The first day of May will bring investors the biggest earnings event of the week — quarterly results from Apple (AAPL).
After the market close on Tuesday, the world’s largest company by market cap will report results for its fiscal second quarter, with much of the focus likely to be on iPhone sales and whether demand for the company’s flagship device is flagging.
Wall Street expects the company will report earnings per share of $2.65 on revenue of about $61 billion, according to estimates from Bloomberg. The company is expected to report iPhone shipments of just under 51 million in the quarter, according to estimates from Oppenheimer.
But as Yahoo Finance’s Dan Howley noted in a preview of the company’s report, concerns around Apple’s future have bubbled up in the last few weeks after some its suppliers reported weak guidance while questions still linger around whether Apple made the right move by debuting its flagship iPhone X alongside an updated, but less souped-up, iPhone 8.
In a note to clients ahead of the report, Oppenheimer analyst Andrew Uerkwitz lowered estimates for the company, writing that, “The evidence is mounting for Apple’s growth problem — the company is a victim of its own success.”
Uerkwitz notes that while new services like Apple Music and new products like Apple Watch and AirPods have had some success, “penetration of those newer products/services in the current Apple installed base is in low-single digits.”
Adding, “We believe this is evidence that Apple’s ecosystem appeal is not compelling enough to counter structural issues and expand niche categories among its users. And this is bad for growth.”
And so while many expect the company to increase its capital return program alongside its earnings announcement on Tuesday, Apple still faces what Uerkwitz calls a “structural headwind” — the declining excitement around iPhones.
It’s been over ten years since Apple announced its first iPhone. The iPhone is the most successful and significant consumer product since its inception. How long the company continues to wow consumers with incremental improvements in iPhone, however, remains an increasingly open question for some analysts.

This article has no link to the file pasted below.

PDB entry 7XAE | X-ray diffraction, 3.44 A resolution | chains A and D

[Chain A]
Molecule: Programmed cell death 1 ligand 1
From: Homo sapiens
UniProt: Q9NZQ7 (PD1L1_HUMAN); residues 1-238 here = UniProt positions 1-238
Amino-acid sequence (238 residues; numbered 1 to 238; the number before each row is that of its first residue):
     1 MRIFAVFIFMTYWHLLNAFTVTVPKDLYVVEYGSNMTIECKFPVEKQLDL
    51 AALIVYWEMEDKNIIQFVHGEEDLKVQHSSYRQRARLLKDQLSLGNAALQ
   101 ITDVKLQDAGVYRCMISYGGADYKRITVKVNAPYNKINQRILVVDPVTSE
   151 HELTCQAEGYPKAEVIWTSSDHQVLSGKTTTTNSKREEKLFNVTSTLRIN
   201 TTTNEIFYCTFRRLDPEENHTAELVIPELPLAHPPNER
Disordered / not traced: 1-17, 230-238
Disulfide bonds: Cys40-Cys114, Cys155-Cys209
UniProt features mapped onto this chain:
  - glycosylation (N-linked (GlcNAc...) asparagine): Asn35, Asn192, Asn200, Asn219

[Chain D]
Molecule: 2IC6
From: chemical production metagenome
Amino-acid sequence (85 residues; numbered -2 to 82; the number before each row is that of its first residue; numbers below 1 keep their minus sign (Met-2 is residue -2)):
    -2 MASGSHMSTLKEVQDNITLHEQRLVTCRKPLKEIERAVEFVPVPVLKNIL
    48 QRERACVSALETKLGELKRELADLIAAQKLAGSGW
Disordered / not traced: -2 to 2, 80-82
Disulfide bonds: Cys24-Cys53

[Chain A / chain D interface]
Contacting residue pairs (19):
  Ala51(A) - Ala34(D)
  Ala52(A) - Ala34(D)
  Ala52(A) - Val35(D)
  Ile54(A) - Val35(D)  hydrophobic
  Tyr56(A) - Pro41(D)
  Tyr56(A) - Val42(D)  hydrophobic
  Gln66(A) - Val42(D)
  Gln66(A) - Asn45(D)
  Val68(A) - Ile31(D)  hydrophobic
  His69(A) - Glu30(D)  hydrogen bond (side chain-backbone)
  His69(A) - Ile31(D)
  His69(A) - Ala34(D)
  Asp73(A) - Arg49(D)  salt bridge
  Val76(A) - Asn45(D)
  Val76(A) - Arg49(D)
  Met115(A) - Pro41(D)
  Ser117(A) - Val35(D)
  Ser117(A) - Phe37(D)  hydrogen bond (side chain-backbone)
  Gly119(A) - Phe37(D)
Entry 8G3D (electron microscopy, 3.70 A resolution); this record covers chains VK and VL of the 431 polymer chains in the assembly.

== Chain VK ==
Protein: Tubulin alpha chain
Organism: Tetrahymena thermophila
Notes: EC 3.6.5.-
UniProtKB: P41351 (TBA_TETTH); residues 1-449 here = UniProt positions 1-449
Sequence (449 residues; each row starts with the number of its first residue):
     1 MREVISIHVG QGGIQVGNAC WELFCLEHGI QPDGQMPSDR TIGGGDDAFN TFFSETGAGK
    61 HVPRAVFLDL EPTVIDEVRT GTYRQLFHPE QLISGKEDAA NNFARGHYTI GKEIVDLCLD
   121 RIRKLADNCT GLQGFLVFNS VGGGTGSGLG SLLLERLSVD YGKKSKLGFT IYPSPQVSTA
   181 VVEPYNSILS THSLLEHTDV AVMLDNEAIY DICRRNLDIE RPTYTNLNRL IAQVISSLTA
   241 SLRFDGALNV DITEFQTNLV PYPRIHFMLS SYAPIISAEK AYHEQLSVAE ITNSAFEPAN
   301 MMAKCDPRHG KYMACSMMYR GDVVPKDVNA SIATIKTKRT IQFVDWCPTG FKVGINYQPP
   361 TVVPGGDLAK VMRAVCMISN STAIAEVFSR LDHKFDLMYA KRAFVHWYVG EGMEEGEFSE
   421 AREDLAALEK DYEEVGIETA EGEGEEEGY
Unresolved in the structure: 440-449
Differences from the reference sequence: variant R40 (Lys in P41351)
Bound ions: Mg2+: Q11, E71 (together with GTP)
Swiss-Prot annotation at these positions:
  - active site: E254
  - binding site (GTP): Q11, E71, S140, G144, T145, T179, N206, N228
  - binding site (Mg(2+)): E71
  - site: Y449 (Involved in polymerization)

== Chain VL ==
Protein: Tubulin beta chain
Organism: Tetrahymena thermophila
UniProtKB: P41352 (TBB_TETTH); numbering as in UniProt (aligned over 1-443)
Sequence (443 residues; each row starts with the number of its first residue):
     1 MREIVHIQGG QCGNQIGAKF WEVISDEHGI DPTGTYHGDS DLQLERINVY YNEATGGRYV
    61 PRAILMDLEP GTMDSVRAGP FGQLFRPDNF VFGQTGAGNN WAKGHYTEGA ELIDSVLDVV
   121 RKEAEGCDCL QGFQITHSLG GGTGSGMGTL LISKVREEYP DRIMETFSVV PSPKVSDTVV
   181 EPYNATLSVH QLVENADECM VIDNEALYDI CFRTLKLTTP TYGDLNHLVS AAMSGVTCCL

And on the economics side, Tuesday will bring investors a reading on auto sales in April, as well as readings on manufacturing activity in the manufacturing sector from Markit Economics and the Institute for Supply Management.
Both the Markit and ISM reports will be watched for signs of pricing pressure in the manufacturing space, a sign that more widespread inflation in consumer prices could be coming soon.
Investors will also on Tuesday wake up to one of the most pervasive market clichés around — “Sell in May and go away.”
The saying draws its origin from the seasonal weakness of the period between May and October, when stocks have been higher just 63% of the time with an average return of 1.5%, the worst among all possible six-month rolling periods for the market, according to data from LPL Financial Research.
And so on the one hand, the data suggest that investors with time horizons sensitive enough to the likely path for the stock market over the next six months should indeed be aware of what history says about performance during this period.
On the other hand, investors with longer time horizons can be comforted, perhaps, that while stocks underperform on a relative basis during the summer months, they still go up. Usually.
Myles Udland is a writer at Yahoo Finance. Follow him on Twitter @MylesUdland
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